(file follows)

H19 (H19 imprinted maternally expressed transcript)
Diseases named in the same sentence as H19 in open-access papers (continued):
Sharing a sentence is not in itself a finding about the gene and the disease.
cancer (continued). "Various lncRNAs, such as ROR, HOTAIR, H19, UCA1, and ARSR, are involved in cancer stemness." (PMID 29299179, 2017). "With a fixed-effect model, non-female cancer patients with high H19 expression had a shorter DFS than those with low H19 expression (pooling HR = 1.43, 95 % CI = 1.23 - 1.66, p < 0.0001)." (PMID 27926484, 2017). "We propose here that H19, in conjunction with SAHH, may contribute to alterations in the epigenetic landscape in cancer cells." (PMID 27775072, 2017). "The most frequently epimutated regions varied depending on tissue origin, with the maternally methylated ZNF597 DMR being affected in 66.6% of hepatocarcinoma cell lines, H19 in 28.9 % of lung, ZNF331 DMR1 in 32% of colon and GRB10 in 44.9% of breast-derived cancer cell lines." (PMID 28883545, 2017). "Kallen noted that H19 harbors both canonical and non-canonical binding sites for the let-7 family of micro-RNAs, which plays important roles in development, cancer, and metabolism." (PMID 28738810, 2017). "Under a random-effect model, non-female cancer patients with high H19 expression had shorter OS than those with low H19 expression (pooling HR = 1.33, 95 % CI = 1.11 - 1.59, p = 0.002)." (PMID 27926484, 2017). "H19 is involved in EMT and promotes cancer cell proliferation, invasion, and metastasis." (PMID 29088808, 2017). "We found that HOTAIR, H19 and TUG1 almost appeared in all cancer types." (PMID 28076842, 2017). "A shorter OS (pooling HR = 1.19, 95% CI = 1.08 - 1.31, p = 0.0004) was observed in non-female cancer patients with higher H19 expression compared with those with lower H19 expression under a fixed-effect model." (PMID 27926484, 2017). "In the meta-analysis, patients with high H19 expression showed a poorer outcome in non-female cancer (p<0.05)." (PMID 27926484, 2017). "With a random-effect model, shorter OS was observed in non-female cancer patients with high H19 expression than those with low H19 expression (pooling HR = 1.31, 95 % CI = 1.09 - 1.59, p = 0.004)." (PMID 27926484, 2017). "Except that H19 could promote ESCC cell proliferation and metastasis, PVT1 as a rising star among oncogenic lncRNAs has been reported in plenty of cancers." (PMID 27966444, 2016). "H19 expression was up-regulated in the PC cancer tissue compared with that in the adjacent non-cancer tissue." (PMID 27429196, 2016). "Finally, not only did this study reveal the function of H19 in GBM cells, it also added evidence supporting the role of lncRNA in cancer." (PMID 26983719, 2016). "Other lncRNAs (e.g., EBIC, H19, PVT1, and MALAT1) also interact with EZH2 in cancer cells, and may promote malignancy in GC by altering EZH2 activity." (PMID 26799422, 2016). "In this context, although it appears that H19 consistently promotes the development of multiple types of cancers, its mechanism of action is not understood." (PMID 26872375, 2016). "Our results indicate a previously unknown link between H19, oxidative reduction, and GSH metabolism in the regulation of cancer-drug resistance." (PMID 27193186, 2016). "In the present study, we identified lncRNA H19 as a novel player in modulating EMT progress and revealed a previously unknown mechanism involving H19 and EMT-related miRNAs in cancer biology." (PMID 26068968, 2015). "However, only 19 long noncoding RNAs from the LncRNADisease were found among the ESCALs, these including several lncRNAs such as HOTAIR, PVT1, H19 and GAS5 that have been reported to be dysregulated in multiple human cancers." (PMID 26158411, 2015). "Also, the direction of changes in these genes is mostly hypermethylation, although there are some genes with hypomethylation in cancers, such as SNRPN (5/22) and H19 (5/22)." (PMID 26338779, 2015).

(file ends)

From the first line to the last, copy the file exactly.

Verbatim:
H19 (H19 imprinted maternally expressed transcript)
Diseases named in the same sentence as H19 in open-access papers (continued):
Sharing a sentence is not in itself a finding about the gene and the disease.
cancer (continued). "Various lncRNAs, such as ROR, HOTAIR, H19, UCA1, and ARSR, are involved in cancer stemness." (PMID 29299179, 2017). "With a fixed-effect model, non-female cancer patients with high H19 expression had a shorter DFS than those with low H19 expression (pooling HR = 1.43, 95 % CI = 1.23 - 1.66, p < 0.0001)." (PMID 27926484, 2017). "We propose here that H19, in conjunction with SAHH, may contribute to alterations in the epigenetic landscape in cancer cells." (PMID 27775072, 2017). "The most frequently epimutated regions varied depending on tissue origin, with the maternally methylated ZNF597 DMR being affected in 66.6% of hepatocarcinoma cell lines, H19 in 28.9 % of lung, ZNF331 DMR1 in 32% of colon and GRB10 in 44.9% of breast-derived cancer cell lines." (PMID 28883545, 2017). "Kallen noted that H19 harbors both canonical and non-canonical binding sites for the let-7 family of micro-RNAs, which plays important roles in development, cancer, and metabolism." (PMID 28738810, 2017). "Under a random-effect model, non-female cancer patients with high H19 expression had shorter OS than those with low H19 expression (pooling HR = 1.33, 95 % CI = 1.11 - 1.59, p = 0.002)." (PMID 27926484, 2017). "H19 is involved in EMT and promotes cancer cell proliferation, invasion, and metastasis." (PMID 29088808, 2017). "We found that HOTAIR, H19 and TUG1 almost appeared in all cancer types." (PMID 28076842, 2017). "A shorter OS (pooling HR = 1.19, 95% CI = 1.08 - 1.31, p = 0.0004) was observed in non-female cancer patients with higher H19 expression compared with those with lower H19 expression under a fixed-effect model." (PMID 27926484, 2017). "In the meta-analysis, patients with high H19 expression showed a poorer outcome in non-female cancer (p<0.05)." (PMID 27926484, 2017). "With a random-effect model, shorter OS was observed in non-female cancer patients with high H19 expression than those with low H19 expression (pooling HR = 1.31, 95 % CI = 1.09 - 1.59, p = 0.004)." (PMID 27926484, 2017). "Except that H19 could promote ESCC cell proliferation and metastasis, PVT1 as a rising star among oncogenic lncRNAs has been reported in plenty of cancers." (PMID 27966444, 2016). "H19 expression was up-regulated in the PC cancer tissue compared with that in the adjacent non-cancer tissue." (PMID 27429196, 2016). "Finally, not only did this study reveal the function of H19 in GBM cells, it also added evidence supporting the role of lncRNA in cancer." (PMID 26983719, 2016). "Other lncRNAs (e.g., EBIC, H19, PVT1, and MALAT1) also interact with EZH2 in cancer cells, and may promote malignancy in GC by altering EZH2 activity." (PMID 26799422, 2016). "In this context, although it appears that H19 consistently promotes the development of multiple types of cancers, its mechanism of action is not understood." (PMID 26872375, 2016). "Our results indicate a previously unknown link between H19, oxidative reduction, and GSH metabolism in the regulation of cancer-drug resistance." (PMID 27193186, 2016). "In the present study, we identified lncRNA H19 as a novel player in modulating EMT progress and revealed a previously unknown mechanism involving H19 and EMT-related miRNAs in cancer biology." (PMID 26068968, 2015). "However, only 19 long noncoding RNAs from the LncRNADisease were found among the ESCALs, these including several lncRNAs such as HOTAIR, PVT1, H19 and GAS5 that have been reported to be dysregulated in multiple human cancers." (PMID 26158411, 2015). "Also, the direction of changes in these genes is mostly hypermethylation, although there are some genes with hypomethylation in cancers, such as SNRPN (5/22) and H19 (5/22)." (PMID 26338779, 2015).